The (Not-So) Hidden Agenda Of For-Profit Universities

Author: December 10, 2012 4:57 am

The University of PhoenixThe University of Phoenix managed to help defeat legislation that would have allowed Arizona community colleges to offer four-year degrees. According to an article on the Huffington Post, the University of Phoenix lobbied against the legislation, because allowing bachelor’s degrees to come out of community colleges would “undercut its business model.” The University of Phoenix — and other for-profit educational institutions — get their students from the same demographic as community colleges, namely working adults. Many for-profit universities have limited accreditation (if they actually have any at all), are more expensive than community colleges, and are run more as businesses than as institutions of education.


University of Phoenix spokespeople claim to have worked against the legislation to prevent repetition of programs and — of course — tax hikes and budget strains. But six years ago, University of Phoenix Founder John Sperling praised one of his executives for “killing the … four-year degree program in Arizona.”

The University of Phoenix promotes an image of partnering with community colleges, presumably in hopes that students with two-year degrees may eventually go on to a four-year program (hopefully with University of Phoenix). Unfortunately Phoenix — and other for-profit higher educational institutions — are expensive (even with financial aid), and they over-promise and under-deliver. For-profit is exactly what it says; these universities are in the business of making money first and educating students second, despite the public images they carefully cultivate. The University of Phoenix itself has come under fire many times for its recruiting practices, which students allege includes false claims about their degree programs and licenses.

The recruiting practices in question include paying their recruiters based on the number of students they enroll. As a school that gets 90% or more of its revenue from federal student loans, paying recruiters in such a way that encourages them to lie to potential students is both illegal and unethical. The institution paid the Department of Education $10 million in 2004 to settle such claims, but they have apparently continued their practices.

This demonstrates their “money first, students second” attitude. For-profit organizations are in the business of making money, regardless of what they sell. All colleges and universities make a good chunk of their money by enrolling students, but for-profit universities have the profit motive alongside that, pressuring them to enroll as many students in as short a time as possible, to make the most money possible.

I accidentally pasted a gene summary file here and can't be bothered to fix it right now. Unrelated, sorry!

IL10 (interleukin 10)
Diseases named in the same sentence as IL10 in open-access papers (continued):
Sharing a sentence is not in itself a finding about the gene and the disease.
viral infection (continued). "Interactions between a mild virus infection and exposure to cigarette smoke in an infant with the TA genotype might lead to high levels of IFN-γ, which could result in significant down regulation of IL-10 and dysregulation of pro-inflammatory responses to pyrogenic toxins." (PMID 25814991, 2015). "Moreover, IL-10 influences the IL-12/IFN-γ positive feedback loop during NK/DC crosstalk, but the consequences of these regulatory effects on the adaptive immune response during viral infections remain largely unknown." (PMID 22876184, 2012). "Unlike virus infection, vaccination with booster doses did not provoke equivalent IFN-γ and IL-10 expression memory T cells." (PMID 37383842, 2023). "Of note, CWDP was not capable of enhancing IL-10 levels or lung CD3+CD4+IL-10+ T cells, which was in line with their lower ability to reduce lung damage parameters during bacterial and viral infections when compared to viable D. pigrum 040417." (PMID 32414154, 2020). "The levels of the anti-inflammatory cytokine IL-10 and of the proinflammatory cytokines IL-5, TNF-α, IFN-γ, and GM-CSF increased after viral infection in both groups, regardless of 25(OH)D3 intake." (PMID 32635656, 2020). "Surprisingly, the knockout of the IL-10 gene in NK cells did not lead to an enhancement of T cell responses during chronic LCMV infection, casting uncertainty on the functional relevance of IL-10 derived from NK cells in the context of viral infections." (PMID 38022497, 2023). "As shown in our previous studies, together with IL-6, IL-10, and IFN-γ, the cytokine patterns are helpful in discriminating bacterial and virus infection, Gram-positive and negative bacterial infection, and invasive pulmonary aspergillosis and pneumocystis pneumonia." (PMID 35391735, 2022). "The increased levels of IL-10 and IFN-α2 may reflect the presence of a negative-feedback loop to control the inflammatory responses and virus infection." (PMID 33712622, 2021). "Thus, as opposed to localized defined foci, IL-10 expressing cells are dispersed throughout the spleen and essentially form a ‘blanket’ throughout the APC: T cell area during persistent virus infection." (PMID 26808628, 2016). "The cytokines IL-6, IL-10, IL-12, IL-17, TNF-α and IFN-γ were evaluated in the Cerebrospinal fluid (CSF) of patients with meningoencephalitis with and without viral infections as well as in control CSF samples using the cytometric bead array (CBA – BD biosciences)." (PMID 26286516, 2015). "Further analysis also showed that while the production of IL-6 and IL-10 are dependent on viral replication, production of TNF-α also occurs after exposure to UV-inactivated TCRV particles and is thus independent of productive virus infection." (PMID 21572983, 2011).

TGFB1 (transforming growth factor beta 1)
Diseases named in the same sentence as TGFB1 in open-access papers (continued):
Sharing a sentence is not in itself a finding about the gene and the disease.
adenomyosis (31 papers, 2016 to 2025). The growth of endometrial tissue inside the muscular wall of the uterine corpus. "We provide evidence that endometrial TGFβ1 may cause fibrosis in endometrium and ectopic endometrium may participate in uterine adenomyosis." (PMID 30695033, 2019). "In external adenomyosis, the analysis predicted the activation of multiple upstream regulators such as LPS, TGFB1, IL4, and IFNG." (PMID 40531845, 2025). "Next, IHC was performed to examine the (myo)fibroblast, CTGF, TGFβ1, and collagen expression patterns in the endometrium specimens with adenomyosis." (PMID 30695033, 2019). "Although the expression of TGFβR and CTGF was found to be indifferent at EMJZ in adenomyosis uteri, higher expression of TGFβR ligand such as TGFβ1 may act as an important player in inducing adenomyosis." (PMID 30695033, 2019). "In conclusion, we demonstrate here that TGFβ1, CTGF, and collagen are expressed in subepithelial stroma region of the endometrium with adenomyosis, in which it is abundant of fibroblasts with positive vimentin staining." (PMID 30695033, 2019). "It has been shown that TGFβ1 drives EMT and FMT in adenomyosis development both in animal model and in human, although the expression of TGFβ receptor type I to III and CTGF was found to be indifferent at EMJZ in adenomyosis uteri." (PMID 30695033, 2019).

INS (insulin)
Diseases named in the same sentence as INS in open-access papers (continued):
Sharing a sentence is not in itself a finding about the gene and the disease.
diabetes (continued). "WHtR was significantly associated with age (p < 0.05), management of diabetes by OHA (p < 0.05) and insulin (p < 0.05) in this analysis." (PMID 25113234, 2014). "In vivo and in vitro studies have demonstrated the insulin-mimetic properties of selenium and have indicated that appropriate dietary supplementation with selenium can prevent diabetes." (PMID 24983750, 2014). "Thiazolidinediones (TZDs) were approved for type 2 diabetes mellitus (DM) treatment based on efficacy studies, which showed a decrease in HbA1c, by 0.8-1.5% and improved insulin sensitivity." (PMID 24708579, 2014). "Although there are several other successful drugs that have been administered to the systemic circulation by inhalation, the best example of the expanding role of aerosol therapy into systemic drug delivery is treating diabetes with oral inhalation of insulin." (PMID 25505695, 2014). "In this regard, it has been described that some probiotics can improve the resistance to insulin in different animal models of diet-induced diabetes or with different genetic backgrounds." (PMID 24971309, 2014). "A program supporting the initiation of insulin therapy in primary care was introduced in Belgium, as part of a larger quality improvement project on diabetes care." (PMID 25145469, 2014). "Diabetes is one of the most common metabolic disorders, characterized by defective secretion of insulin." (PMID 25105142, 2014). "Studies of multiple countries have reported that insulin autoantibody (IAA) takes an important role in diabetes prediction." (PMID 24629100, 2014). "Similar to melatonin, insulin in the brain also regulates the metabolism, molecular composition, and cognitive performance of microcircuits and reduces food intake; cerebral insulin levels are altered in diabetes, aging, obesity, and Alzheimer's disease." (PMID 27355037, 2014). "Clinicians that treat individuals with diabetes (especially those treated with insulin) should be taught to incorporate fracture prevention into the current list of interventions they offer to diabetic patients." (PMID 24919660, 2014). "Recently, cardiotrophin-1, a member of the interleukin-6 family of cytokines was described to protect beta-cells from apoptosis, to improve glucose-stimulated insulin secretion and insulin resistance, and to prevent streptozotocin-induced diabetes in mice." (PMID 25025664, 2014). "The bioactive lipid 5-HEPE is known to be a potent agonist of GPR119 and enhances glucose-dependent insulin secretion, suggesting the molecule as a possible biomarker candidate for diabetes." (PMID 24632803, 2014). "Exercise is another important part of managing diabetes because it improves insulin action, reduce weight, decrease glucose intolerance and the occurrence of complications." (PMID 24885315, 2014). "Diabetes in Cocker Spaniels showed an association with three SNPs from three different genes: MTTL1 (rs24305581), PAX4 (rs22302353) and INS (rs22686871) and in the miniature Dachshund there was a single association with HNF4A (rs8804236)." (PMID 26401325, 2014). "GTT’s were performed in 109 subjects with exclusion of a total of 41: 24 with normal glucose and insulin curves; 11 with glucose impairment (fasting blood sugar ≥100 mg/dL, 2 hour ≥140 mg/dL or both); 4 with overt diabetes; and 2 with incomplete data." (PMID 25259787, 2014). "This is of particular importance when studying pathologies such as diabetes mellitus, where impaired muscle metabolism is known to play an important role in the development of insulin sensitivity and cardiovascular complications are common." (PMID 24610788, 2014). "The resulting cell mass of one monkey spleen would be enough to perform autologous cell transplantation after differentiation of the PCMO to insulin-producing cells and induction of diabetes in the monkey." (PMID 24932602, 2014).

As far as expense goes, for-profit universities can cost upwards of $25,000 more than community colleges do, for a similar number of semester or quarter hours. For an institution like the University of Phoenix, with degree and license programs that may or may not be accepted and recognized by various organizations, including state licensing boards, the degree is just not worth the cost. At a community college, at least the degree would be more worth the money spent to obtain it.

Furthermore — according to the results of a two-year investigation by the Senate Health, Education, Labor and Pensions Committee — for-profit universities spend more money per student on marketing than they do on actual instruction. Just like any for-profit business; more money is poured into marketing than just about anything else. In 2009, the Apollo Group, the parent company of the University of Phoenix, spent $2,225 per student on marketing, and just $892 per student on instruction.

While it’s true that allowing community colleges to provide four-year degrees would put further strain on any state’s already-stretched education budget, the University of Phoenix and other for-profits have no business lobbying against such measures, since they would at least give working students a better choice. Community colleges, while not likely to provide the same quality of education as a traditional, four-year university, can provide a higher-quality education at a lower cost than the for-profit universities can, by dint of the fact that they’re educational institutions and not profit-seeking businesses.

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